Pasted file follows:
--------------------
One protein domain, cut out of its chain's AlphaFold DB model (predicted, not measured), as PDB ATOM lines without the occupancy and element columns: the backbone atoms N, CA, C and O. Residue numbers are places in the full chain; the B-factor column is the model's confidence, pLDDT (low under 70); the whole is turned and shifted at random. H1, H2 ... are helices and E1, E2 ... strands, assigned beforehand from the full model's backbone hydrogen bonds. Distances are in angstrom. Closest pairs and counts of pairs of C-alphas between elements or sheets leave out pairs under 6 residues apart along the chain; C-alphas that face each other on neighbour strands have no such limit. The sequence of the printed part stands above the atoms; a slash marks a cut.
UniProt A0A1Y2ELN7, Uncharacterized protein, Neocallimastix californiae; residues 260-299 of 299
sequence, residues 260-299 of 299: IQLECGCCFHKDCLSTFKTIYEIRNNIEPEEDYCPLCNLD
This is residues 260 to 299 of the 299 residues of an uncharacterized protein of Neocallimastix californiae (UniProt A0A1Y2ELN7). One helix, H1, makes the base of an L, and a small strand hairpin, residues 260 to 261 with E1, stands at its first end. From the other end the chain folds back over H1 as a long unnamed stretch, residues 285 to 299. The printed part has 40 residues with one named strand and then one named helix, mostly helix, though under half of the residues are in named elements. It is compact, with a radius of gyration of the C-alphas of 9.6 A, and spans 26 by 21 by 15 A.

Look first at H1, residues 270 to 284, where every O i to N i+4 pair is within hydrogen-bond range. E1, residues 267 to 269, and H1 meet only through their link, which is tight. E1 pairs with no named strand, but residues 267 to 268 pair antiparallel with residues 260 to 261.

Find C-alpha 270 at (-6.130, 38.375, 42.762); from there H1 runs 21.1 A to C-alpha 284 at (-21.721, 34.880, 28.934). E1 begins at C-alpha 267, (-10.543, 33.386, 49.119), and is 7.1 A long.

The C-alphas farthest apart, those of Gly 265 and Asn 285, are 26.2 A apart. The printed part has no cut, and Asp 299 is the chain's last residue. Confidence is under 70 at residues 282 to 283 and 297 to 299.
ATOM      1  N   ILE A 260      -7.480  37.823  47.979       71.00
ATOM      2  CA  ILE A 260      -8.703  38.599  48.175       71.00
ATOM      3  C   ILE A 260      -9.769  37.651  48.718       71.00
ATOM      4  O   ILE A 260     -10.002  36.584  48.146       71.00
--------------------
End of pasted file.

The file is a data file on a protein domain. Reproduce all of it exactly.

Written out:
One protein domain, cut out of its chain's AlphaFold DB model (predicted, not measured), as PDB ATOM lines without the occupancy and element columns: the backbone atoms N, CA, C and O. Residue numbers are places in the full chain; the B-factor column is the model's confidence, pLDDT (low under 70); the whole is turned and shifted at random. H1, H2 ... are helices and E1, E2 ... strands, assigned beforehand from the full model's backbone hydrogen bonds. Distances are in angstrom. Closest pairs and counts of pairs of C-alphas between elements or sheets leave out pairs under 6 residues apart along the chain; C-alphas that face each other on neighbour strands have no such limit. The sequence of the printed part stands above the atoms; a slash marks a cut.
UniProt A0A1Y2ELN7, Uncharacterized protein, Neocallimastix californiae; residues 260-299 of 299
sequence, residues 260-299 of 299: IQLECGCCFHKDCLSTFKTIYEIRNNIEPEEDYCPLCNLD
This is residues 260 to 299 of the 299 residues of an uncharacterized protein of Neocallimastix californiae (UniProt A0A1Y2ELN7). One helix, H1, makes the base of an L, and a small strand hairpin, residues 260 to 261 with E1, stands at its first end. From the other end the chain folds back over H1 as a long unnamed stretch, residues 285 to 299. The printed part has 40 residues with one named strand and then one named helix, mostly helix, though under half of the residues are in named elements. It is compact, with a radius of gyration of the C-alphas of 9.6 A, and spans 26 by 21 by 15 A.

Look first at H1, residues 270 to 284, where every O i to N i+4 pair is within hydrogen-bond range. E1, residues 267 to 269, and H1 meet only through their link, which is tight. E1 pairs with no named strand, but residues 267 to 268 pair antiparallel with residues 260 to 261.

Find C-alpha 270 at (-6.130, 38.375, 42.762); from there H1 runs 21.1 A to C-alpha 284 at (-21.721, 34.880, 28.934). E1 begins at C-alpha 267, (-10.543, 33.386, 49.119), and is 7.1 A long.

The C-alphas farthest apart, those of Gly 265 and Asn 285, are 26.2 A apart. The printed part has no cut, and Asp 299 is the chain's last residue. Confidence is under 70 at residues 282 to 283 and 297 to 299.
ATOM      1  N   ILE A 260      -7.480  37.823  47.979       71.00
ATOM      2  CA  ILE A 260      -8.703  38.599  48.175       71.00
ATOM      3  C   ILE A 260      -9.769  37.651  48.718       71.00
ATOM      4  O   ILE A 260     -10.002  36.584  48.146       71.00